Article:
How Not to Fear Going to the Dentist 101: The Benefits of Sedation Dentistry
A lot of kids grow up fearing going to the dentist, but even adults can feel scared and anxious about their dental appointments.
Stress, anxiety, and fear of the dentist all pose a challenge to dental care. When these come first, it can be hard for patients to get the treatments they need. In some cases, patients skip out on appointments entirely to avoid facing their fears.
The good news is that dentists are equipped with a solution to help put patients at ease. Sedation dentistry is designed to keep patients relaxed during dental work. Find out if sedation dentistry is right for you!
The Basics of Sedation Dentistry
As the name suggests, sedation dentistry involves administering a sedative to help patients relax before a dental procedure. It’s often confused with general anesthesia, but the latter is the only option that renders patients completely unconscious; sedatives are designed to help patients relax without knocking them out completely. These include:
- Nitrous oxide or “laughing gas”: this popular sedative is a gas that has relaxant properties. Plus, it has the added benefit wearing off quickly, so patients are usually able to drive themselves home after. That said, it is always recommended to get a lift or take public transit, just as an added precaution. Everyone reacts differently.
- Oral sedatives: diazepam, a popular oral sedative, is taken an hour before the procedure. When it takes effect, patients are still fully awake but much less anxious, even to the point of a little drowsiness until it wears off.
- IV sedatives: depending on the type of intravenous or IV sedative, patients can find themselves in varying levels of consciousness. Most popularly, IV sedatives are general anesthesia, which put patients in deep sleep throughout the course of the procedure. In some cases, a lighter type is used, which only makes patients feel sleepy, but also less receptive of their surroundings until it wears off.
Depending on your procedure and medical history, your dentist will decide what the best sedative option is for you. Things to consider include allergic reactions and comfort level, so try to be as open as possible with your dentist, as this will allow them to make the safest decision for your dental care.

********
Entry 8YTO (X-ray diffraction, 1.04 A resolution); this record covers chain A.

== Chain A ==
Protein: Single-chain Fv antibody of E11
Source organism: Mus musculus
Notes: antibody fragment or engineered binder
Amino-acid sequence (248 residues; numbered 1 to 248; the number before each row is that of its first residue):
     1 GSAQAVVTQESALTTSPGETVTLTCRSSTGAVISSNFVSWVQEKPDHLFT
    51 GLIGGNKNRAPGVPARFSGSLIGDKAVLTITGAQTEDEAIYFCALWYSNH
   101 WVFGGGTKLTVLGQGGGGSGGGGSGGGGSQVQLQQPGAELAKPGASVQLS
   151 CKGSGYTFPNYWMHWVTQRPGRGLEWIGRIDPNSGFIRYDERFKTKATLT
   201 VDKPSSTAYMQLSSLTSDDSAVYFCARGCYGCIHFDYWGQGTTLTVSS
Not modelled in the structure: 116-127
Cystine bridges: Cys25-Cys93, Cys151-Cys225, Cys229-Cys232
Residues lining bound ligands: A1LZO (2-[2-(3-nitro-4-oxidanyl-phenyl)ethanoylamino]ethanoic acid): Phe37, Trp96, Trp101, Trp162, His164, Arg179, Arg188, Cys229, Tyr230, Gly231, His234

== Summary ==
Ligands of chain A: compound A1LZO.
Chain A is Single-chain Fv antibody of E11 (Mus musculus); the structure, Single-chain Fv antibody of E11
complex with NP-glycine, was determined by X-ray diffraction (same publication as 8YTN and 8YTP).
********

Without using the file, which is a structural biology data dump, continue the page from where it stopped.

How Sedation Dentistry Works
Sedatives are administered differently depending on the type and the dental procedure. For instance, dentists provide a prescription for oral sedatives, as these need to be taken prior to the procedure; once you feel a bit drowsy and visibly relaxed, then your dentist will know that it is safe to proceed.
On the other hand, nitrous oxide is supplied by your dentist at the clinic and you won’t need a prescription for it. As for IV sedation, you may need to fast or abstain from eating and drinking for several hours prior to the procedure. IV sedatives are often administered for extensive dental work, so make sure to pay attention to your dentist’s aftercare instructions, such as the safest way to get home and ease back into your daily routine.
What is sedation used for?
Sedatives are designed for extensive and invasive procedures. Unlike your regular dental cleaning and other routine care, procedures like root canals, tooth extractions, and dental implantation can cause a great deal of pain and discomfort—and the mere thought alone can be enough to scare patients. But with sedation dentistry, patients won’t have to keep suffering from oral health complications like dental caries and loose or broken teeth. The result? No more pain, complications, or anxiety.
Do I need sedation dentistry?
Sedation dentistry has helped countless patients get the dental care they need. The question is: do you need it?
Electing to undergo sedation dentistry isn’t just for comfort reasons; it’s designed to help ease the stress felt by patients who have had bad experiences with dental work in the past and those who have particularly sensitive oral nerves which make it difficult for dentists to administer proper care.
Outside of stress and pain sensitivity, dentists recommend sedation dentistry to patients who have a small mouth which can make it hard for patients to keep their mouth open for extended periods of time. Similarly, some patients are allergic or show resistance to local anesthetics, so sedatives provide a great alternative.
If you experience general anxiety disorder on top of phobia of dental work or have had a bad experience in the past, don’t hesitate to explore your options. Dentists are here to advocate for your dental care, so you can get the treatment you need without being held back by fear.
Don’t let your anxiety prevent you from getting the dental care you need. Whether it’s putting you to sleep or giving you just enough laughing gas to put you at ease, our dentists are here to ensure that you feel comfortable in the dental chair. Call Dawson Dental at 1-877-308-8105 or contact us here to book an appointment with one of our dentists.